Birds of Nebraska: Newspaper Accounts, 1854-1923

Sandy Griswold. January 6, 1895. Omaha Sunday Bee p. 7.

On the Legendary Platte

The Story of a Wild Goose Hunt in Wintery December.

There is much royal sport for the gunner in Nebraska, but none that surpasses or even equals goose shooting on the Platte. The time was when this stream was one of the most famous resorts for the birds, both fall and spring, of any in the known world, and it is still a haunt numerously visited in the seasons named. The population of the country, however, with its attendant increase of hunters, has done much to reduce the flocks that come in here nowadays, and instead of countless thousands they are only to be seen in scattered flocks, some days more, some less, but never in a feathered avalanche such as overwhelmed the region regularly, season in and season out, twenty years ago.

In company with E.S. Dundy, jr., and Myron Learned of this city and Charlie Hoyt and Sam Richmond of Clarks, I put in a couple of days recently at the latter point and had one of the most pleasant little hunts that has fell my way for several years.

For many years Clarks has been a favorite rendezvous of the goose hunter, and even in these latter days continues to furnish as good returns as any point along the river. It is the home of such celebrities as Sam Richmond and Charlie Hoyt, the most successful goose hunters in the whole Platte valley, and whose services are almost indispensable to visiting hunters. Richmond will run a big hotel camp on the river this spring, and gunners patronizing him will be most satisfactorily cared for.

The first day we shot from bars just a couple of miles below Clarks and we had great luck, Dundy, Hoyt and myself getting nine big Canadas and Learned and Sam seventeen, including two Hutchins.

Reaching the point from where we were to wade out to the bars about 9 o'clock, we could not resist the temptation of halting and for a brief time enjoying the romantic scenery. The unfettered Platte rushed and gurgled and rippled as it bore on its way, as if under a spell of enchantment, with the soft, south breezes playing over its frothy surface and the yellow sunlight kissing the ragged masses of floating ice and frosted bars into radiant smiles. Truly, the Platte river, in the fall, presents a thrilling picture, flowing, as it does, with a mighty impetuosity onward and downward through one of the grandest agricultural regions in the world, so lovely yet so wild and fascinating in its environing details, so impressive in its sweet of grandeur. Far to the eastward are the dim outlines of the barren uplands, with their lacustral borders, where the cottonwoods stand naked and spectral, but gleaming topaz and opal in the soft light; to the west numberless towheads and islands, dark and gloomy in the shadows, but affording the most excellent blinds from which to deal out death and destruction to swift-winged duck and wary goose. Stretching before you, through a network of floating ice, foam and snow-laden floes, the savage Platte, a gleaming, glittering expanse of crystal waters, dim artery to all that vast country beyond everywhere offered a favored home for the coyote and jack rabbit, chicken, Canada goose, mallard, sandhill crane, redtail hawk and that king of the air, the eagle.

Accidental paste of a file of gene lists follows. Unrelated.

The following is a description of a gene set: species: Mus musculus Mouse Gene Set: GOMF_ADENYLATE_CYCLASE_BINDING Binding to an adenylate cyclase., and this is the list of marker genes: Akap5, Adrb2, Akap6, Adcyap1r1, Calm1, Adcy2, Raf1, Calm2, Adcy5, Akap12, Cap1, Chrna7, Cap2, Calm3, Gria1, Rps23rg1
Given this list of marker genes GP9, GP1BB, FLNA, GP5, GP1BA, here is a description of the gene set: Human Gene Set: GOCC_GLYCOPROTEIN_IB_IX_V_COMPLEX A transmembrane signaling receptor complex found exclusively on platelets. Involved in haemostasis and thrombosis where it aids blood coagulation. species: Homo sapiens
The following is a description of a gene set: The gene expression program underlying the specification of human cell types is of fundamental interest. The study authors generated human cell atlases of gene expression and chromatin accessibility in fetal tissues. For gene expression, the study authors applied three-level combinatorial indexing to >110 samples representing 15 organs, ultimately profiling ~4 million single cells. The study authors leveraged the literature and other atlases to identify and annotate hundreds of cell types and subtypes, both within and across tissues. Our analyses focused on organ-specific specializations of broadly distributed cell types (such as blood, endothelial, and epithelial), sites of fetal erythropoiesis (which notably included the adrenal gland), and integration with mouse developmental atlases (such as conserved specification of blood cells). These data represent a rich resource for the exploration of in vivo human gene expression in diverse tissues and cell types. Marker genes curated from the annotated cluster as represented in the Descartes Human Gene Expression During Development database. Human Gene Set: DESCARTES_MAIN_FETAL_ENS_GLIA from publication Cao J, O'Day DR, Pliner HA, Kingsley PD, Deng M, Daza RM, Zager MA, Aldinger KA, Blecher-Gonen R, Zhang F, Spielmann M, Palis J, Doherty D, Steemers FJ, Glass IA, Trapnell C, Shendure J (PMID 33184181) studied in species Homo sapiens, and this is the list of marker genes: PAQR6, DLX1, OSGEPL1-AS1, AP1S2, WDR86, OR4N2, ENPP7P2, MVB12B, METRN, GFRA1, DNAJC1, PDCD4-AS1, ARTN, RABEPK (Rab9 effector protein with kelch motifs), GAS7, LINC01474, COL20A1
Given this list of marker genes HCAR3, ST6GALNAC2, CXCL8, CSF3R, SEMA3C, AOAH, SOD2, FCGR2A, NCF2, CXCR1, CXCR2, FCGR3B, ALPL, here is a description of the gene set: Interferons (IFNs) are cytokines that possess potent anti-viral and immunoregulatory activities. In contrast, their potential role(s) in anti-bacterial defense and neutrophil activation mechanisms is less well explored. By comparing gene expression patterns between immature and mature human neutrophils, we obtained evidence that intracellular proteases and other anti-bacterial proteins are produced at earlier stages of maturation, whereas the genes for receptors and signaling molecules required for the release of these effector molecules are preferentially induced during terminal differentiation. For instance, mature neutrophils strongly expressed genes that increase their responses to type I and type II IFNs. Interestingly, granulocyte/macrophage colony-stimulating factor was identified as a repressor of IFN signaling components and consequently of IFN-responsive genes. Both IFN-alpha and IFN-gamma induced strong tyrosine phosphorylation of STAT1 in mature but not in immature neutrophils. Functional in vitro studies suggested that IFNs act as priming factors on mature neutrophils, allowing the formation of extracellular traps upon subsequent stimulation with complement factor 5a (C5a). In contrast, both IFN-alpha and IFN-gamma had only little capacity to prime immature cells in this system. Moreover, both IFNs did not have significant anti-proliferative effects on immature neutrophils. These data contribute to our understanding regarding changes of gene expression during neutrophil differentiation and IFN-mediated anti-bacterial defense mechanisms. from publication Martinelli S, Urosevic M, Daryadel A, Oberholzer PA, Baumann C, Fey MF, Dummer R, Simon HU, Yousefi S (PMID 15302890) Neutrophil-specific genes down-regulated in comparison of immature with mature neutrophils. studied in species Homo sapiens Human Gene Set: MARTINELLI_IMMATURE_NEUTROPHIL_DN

The Platte is a wonderful stream, and at this time of the year, like in the spring, it is generally one seemingly interminable stretch of watery wilderness, the whole country for miles appearing to be so swallowed up by its extending shores as to make it next to impossible to pick out or distinguish the river proper. The main channel, if there is such a thing, even to one most familiar with the configuration of the landscape, cannot be determined from the countless sluices, divides, cut-offs, guts and cul-de-sacs which crowd its broad bed. It is seldom, if ever, in this region, at any point, over a man's head, although from one to one and a quarter miles wide, but there are channels deeper than others, treacherous holes and beds of quicksand, which make it hazardous, even for the most adventurous and skilled hunter to enter; yet, in their high waders or macintoshes, they boldly penetrate to the most remote bar, and cross and recross, here, there, and everywhere, without fear or disaster, and yet many an unwary and inexperienced hunter has met death in its powerful, merciless and perfidious current. These fatalities, however, in almost every case, have occurred in the spring, when the river is at its highest, the floating ice most dangerous, and the quicksands more frequently encountered.

From the time when but a solitary wagon trail crossed the state, and ages back of that, in all likelihood, the Platte river has been one of the most noted resting and roosting places for wild geese during their spring and autumn migrations, there is to be found this side of the Californias, and as I remarked before, is still a region much visited by these great birds. In the morning the geese leave the bars and fly off to the corn and stubble fields for food, returning for ablution and rest shortly before noon, and then off again about the middle of the afternoon for their vesperian refreshments, and back in the dusk of eventide for rest and safety on the bars through the cold and dreary hours of the night.

Our first morning was a glorious one, even for December. While the atmosphere was a bit keen, everything was as fresh and radiant as June. The pink tints of dawn had hardly faded before we had stored away a substantial breakfast at the Commercial house, and were on our way to the shooting grounds. An hour's drive brought us to the point down the river, off from which we were to shoot. The distant bluffs had now warmed into hazy purple, while the tops of the scraggy cottonwoods glistened in gold. A little later, and the genial sun was kindling the grass and willow sprouts into yellow life, and now picking out the weedy crannies and water-worn gulches, everything was quickly under one broad illumination. A belated lark piped his merry note as blithsome as in May, from a swaying mullin stalk hard by; a wandering breeze fluttered over the landscape, and several great lines of geese were seen cutting the air to the east on their way from the bars to the feeding grounds.